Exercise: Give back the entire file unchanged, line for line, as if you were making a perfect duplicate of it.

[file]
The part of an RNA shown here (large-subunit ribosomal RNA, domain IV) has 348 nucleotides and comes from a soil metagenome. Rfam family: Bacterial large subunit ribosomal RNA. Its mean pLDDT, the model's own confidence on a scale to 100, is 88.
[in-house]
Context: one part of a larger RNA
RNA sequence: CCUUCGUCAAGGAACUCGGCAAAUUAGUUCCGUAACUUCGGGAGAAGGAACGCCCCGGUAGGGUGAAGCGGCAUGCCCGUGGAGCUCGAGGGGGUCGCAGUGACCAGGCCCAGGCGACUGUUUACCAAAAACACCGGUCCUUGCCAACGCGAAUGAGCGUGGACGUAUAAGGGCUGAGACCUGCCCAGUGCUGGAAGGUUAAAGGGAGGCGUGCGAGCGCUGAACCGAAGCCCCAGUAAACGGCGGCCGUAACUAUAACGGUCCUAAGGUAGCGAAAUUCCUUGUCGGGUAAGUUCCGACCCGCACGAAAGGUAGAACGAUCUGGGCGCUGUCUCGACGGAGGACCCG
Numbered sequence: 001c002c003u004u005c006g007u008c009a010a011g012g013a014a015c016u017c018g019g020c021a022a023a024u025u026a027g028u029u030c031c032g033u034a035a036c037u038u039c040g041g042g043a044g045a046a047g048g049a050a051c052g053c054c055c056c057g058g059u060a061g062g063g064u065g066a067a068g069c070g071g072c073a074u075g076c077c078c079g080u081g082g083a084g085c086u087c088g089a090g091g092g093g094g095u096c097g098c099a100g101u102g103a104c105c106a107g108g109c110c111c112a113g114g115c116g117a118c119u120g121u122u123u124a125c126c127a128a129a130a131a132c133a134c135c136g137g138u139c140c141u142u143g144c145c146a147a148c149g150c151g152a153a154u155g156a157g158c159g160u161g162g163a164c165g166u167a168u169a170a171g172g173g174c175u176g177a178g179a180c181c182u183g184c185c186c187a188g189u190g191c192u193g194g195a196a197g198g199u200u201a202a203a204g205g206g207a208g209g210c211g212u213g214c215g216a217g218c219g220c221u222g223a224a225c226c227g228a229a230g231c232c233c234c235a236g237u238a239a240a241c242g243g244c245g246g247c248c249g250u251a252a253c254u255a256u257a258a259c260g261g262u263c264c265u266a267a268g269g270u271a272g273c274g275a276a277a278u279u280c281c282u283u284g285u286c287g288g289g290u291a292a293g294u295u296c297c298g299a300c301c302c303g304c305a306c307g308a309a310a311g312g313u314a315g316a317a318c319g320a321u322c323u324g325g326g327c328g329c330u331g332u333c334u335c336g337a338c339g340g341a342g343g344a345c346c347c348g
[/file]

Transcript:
The part of an RNA shown here (large-subunit ribosomal RNA, domain IV) has 348 nucleotides and comes from a soil metagenome. Rfam family: Bacterial large subunit ribosomal RNA. Its mean pLDDT, the model's own confidence on a scale to 100, is 88.
[in-house]
Context: one part of a larger RNA
RNA sequence: CCUUCGUCAAGGAACUCGGCAAAUUAGUUCCGUAACUUCGGGAGAAGGAACGCCCCGGUAGGGUGAAGCGGCAUGCCCGUGGAGCUCGAGGGGGUCGCAGUGACCAGGCCCAGGCGACUGUUUACCAAAAACACCGGUCCUUGCCAACGCGAAUGAGCGUGGACGUAUAAGGGCUGAGACCUGCCCAGUGCUGGAAGGUUAAAGGGAGGCGUGCGAGCGCUGAACCGAAGCCCCAGUAAACGGCGGCCGUAACUAUAACGGUCCUAAGGUAGCGAAAUUCCUUGUCGGGUAAGUUCCGACCCGCACGAAAGGUAGAACGAUCUGGGCGCUGUCUCGACGGAGGACCCG
Numbered sequence: 001c002c003u004u005c006g007u008c009a010a011g012g013a014a015c016u017c018g019g020c021a022a023a024u025u026a027g028u029u030c031c032g033u034a035a036c037u038u039c040g041g042g043a044g045a046a047g048g049a050a051c052g053c054c055c056c057g058g059u060a061g062g063g064u065g066a067a068g069c070g071g072c073a074u075g076c077c078c079g080u081g082g083a084g085c086u087c088g089a090g091g092g093g094g095u096c097g098c099a100g101u102g103a104c105c106a107g108g109c110c111c112a113g114g115c116g117a118c119u120g121u122u123u124a125c126c127a128a129a130a131a132c133a134c135c136g137g138u139c140c141u142u143g144c145c146a147a148c149g150c151g152a153a154u155g156a157g158c159g160u161g162g163a164c165g166u167a168u169a170a171g172g173g174c175u176g177a178g179a180c181c182u183g184c185c186c187a188g189u190g191c192u193g194g195a196a197g198g199u200u201a202a203a204g205g206g207a208g209g210c211g212u213g214c215g216a217g218c219g220c221u222g223a224a225c226c227g228a229a230g231c232c233c234c235a236g237u238a239a240a241c242g243g244c245g246g247c248c249g250u251a252a253c254u255a256u257a258a259c260g261g262u263c264c265u266a267a268g269g270u271a272g273c274g275a276a277a278u279u280c281c282u283u284g285u286c287g288g289g290u291a292a293g294u295u296c297c298g299a300c301c302c303g304c305a306c307g308a309a310a311g312g313u314a315g316a317a318c319g320a321u322c323u324g325g326g327c328g329c330u331g332u333c334u335c336g337a338c339g340g341a342g343g344a345c346c347c348g